Posts Tagged sounds

A voice basis

Not too long ago, Leslie and I were wondering about pronunciations of names.   We had found a site that had some audio samples of the pronunciations, and we had started playing several of them over and over again.  It sounded pretty funny listening to them, and I thought it would be neat to hear a real audio track represented with a bunch of people just saying names.  Then you keep adding more people saying more different names until you get something that “sounds” like the input.

The set of audio samples of someone saying names, become a basis for your audio signal.  I hacked together a quick program and some scripts to use a set of voices to represent an audio track.  The algorithm simply tries to fit the audio samples to the input signal and keeps layering audio to fit the residual.  It’s a greedy approach, where the best fit from the database is chosen first.  Each layer positions as many database samples over the input signal (or residual signal) in a non-overlapping way (see the code for more details).  There are probably much faster ways to dot his, perhaps using spectral techniques, but I wanted something quick and dirty (e.g., a few hours of work).

The result doesn’t sound near as compelling as I had imagined.  To emphasize that it is just people speaking names that are used to produce the target audio track, I’ve broken the target audio track into 5 second segments.  In the beginning, 5*pow(2, i) speakers are used to represent the signal for the i-th segment, so that the signal gets better as you listen longer.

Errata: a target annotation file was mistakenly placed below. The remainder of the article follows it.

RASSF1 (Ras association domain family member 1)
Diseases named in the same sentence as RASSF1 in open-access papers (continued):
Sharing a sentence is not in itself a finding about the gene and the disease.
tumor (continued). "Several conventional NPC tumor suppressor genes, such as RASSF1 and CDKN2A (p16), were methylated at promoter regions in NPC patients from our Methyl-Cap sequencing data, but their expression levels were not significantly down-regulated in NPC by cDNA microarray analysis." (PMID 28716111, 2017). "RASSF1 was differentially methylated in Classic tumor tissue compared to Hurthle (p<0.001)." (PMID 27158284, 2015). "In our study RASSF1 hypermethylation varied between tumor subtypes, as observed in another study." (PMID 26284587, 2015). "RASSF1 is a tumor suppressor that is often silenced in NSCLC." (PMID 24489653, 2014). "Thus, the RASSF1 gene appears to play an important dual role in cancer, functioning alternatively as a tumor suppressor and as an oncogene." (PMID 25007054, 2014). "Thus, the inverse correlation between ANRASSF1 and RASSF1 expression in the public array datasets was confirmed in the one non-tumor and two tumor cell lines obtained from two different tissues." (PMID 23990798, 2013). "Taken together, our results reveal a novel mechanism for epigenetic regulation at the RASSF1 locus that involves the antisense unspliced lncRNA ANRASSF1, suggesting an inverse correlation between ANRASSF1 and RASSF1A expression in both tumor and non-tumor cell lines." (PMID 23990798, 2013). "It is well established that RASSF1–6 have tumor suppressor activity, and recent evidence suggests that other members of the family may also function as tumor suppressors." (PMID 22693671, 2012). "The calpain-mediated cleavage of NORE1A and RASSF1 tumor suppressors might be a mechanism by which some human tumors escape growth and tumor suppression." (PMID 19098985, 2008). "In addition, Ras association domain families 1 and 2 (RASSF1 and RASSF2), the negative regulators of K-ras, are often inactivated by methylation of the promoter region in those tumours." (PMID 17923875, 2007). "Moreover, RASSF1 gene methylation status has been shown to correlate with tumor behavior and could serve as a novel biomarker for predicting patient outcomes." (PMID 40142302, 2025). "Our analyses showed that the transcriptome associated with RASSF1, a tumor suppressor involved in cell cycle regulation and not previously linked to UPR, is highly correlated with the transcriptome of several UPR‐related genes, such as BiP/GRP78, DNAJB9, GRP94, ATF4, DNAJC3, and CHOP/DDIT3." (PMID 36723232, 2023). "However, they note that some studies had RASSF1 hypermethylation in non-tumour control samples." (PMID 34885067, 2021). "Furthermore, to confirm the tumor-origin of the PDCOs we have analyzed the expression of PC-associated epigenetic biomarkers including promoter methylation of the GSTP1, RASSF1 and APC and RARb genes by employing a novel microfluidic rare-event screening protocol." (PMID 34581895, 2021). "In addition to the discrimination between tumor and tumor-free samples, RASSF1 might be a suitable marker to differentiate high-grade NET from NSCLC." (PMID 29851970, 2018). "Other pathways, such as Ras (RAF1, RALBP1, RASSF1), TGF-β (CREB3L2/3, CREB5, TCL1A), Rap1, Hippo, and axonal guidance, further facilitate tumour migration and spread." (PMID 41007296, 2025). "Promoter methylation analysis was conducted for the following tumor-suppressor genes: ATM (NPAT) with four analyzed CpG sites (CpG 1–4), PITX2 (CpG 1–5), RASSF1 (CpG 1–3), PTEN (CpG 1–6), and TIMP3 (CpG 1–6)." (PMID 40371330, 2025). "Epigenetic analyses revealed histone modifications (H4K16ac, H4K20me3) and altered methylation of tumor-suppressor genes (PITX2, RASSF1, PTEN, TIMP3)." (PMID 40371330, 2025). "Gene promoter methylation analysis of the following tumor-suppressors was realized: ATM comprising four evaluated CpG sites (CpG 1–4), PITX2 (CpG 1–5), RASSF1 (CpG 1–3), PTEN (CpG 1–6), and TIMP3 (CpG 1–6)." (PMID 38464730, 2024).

The input audio track is a 60s sample from “Am I a Good Man”.

In the last segment, 10240 speakers are used to represent the signal.  Results:

five_kmw.mp3:The best example as it has the most names and the most speakers (names that start with K, M, V)

five.mp3:uses fewer names (only those that start with K)

three.mp3. uses only 3*pow(2, i) voices at each segment, so the approximation is not as good.


Code (with scripts, in a zip file)

, , ,

1 Comment